Introduction: Populism and feminist politics

Date01 November 2021
DOI10.1177/0192512120972609
Published date01 November 2021
subjectMatterSymposium: Populism and feminist politics
https://doi.org/10.1177/0192512120972609
International Political Science Review
2021, Vol. 42(5) 561 –564
© The Author(s) 2020
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DOI: 10.1177/0192512120972609
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Introduction: Populism and
feminist politics
Johanna Kantola
Tampere University, Finland
Emanuela Lombardo
Complutense University of Madrid, Spain
Abstract
Populism is everywhere in Europe today: in politics and in research. Most research on populism has
neglected the relationship between gender equality and populism. The aim of this symposium is precisely to
scrutinize the relationship between feminist politics and right-wing and left-wing populist parties in Europe.
The contribution of the symposium is twofold: to empirically investigate the relationship between feminist
politics and both left and right populism, so as to provide a more holistic picture of their impact on feminist
politics; and to study populist political parties both at the national level and at the level of the European
Parliament. The symposium demonstrates the centrality of gender issues in the politics of populist parties
and documents the effects populism has on gender relations, gender equality policies, and feminist politics.
Keywords
Populism, feminist politics, political parties, Europe, gender equality policies, Spain, Poland, European
Parliament, European Union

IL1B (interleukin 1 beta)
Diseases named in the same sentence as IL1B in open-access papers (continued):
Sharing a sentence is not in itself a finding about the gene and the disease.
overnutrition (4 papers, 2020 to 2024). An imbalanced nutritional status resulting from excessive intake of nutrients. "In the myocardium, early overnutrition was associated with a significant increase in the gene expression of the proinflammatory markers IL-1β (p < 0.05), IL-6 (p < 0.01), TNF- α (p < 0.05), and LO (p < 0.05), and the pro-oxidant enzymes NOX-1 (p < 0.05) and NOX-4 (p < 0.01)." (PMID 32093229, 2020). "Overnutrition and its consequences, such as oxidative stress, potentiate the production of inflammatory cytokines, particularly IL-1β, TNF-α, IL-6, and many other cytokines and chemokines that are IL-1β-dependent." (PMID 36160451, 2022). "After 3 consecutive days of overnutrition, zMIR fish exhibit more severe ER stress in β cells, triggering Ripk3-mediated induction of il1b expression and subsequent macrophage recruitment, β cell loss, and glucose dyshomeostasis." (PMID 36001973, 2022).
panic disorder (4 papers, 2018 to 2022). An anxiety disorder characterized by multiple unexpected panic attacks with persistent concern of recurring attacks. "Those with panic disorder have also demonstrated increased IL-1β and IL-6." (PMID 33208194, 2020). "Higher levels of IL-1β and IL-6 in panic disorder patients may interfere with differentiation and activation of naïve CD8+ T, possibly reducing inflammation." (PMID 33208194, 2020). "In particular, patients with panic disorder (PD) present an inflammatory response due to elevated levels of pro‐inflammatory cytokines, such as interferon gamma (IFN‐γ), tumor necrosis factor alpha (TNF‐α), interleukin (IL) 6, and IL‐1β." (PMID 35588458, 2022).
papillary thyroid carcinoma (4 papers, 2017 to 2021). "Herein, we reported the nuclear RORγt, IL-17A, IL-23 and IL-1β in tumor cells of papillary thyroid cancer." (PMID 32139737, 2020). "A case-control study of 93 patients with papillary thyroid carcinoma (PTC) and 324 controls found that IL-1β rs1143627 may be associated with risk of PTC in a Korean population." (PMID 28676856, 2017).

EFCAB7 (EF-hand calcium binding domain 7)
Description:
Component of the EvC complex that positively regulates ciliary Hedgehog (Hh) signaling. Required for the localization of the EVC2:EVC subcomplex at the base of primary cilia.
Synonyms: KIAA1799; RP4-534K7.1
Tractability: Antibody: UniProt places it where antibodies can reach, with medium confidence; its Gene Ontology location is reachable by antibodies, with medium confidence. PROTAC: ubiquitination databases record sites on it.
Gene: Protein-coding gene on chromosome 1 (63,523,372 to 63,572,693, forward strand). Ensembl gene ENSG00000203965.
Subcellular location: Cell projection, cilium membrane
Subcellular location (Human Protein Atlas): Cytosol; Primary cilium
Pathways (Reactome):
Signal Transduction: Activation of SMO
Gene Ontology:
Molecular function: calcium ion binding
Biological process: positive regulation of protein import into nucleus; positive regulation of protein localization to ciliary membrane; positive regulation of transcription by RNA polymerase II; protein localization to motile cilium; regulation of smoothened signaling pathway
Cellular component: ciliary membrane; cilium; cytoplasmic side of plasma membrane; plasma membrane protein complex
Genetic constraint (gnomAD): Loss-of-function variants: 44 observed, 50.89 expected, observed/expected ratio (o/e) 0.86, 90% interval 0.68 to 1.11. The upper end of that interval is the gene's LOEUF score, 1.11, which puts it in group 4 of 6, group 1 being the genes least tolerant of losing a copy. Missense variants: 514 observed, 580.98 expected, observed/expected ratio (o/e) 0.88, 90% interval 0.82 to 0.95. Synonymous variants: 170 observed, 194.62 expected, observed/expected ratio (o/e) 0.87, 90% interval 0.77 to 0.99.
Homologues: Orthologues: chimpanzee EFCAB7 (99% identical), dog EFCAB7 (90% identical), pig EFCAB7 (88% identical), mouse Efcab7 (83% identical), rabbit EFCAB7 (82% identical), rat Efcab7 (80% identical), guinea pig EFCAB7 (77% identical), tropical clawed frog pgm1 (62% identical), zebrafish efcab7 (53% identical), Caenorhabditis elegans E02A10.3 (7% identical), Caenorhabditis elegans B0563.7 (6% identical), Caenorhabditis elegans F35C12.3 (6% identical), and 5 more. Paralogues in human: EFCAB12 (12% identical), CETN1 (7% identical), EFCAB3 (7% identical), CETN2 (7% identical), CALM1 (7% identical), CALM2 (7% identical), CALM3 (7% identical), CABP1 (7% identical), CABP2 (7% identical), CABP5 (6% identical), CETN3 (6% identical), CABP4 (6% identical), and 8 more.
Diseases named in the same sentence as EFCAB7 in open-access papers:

Populism is everywhere in Europe today: in politics and in research. In politics, both (radical) right
populist parties in Northern and Eastern and Central Europe, and left populists in Spain and Greece
have had sustained electoral successes. These successes have both shaken the traditional structures
of party politics – for instance the two-party system in Spain – and heightened the importance of
political parties as a site of solutions to economic, social, and political crises. Most research on
populism has neglected the relationship between gender equality and populism. In contrast, femi-
nist research has argued for the centrality of gender issues in populist politics, and has documented
the effects that populism has on gender relations, gender equality policies, and feminist politics
Corresponding author:
Emanuela Lombardo, Department of Political Science and Administration, Faculty of Political Science and Sociology,
Complutense University of Madrid, Campus de Somosaguas, Pozuelo de Alarcón, Madrid 28223, Spain.
Email: elombard@ucm.es
972609IPS0010.1177/0192512120972609International Political Science ReviewKantola and Lombardo
research-article2020
Symposium: Populism and feminist politics

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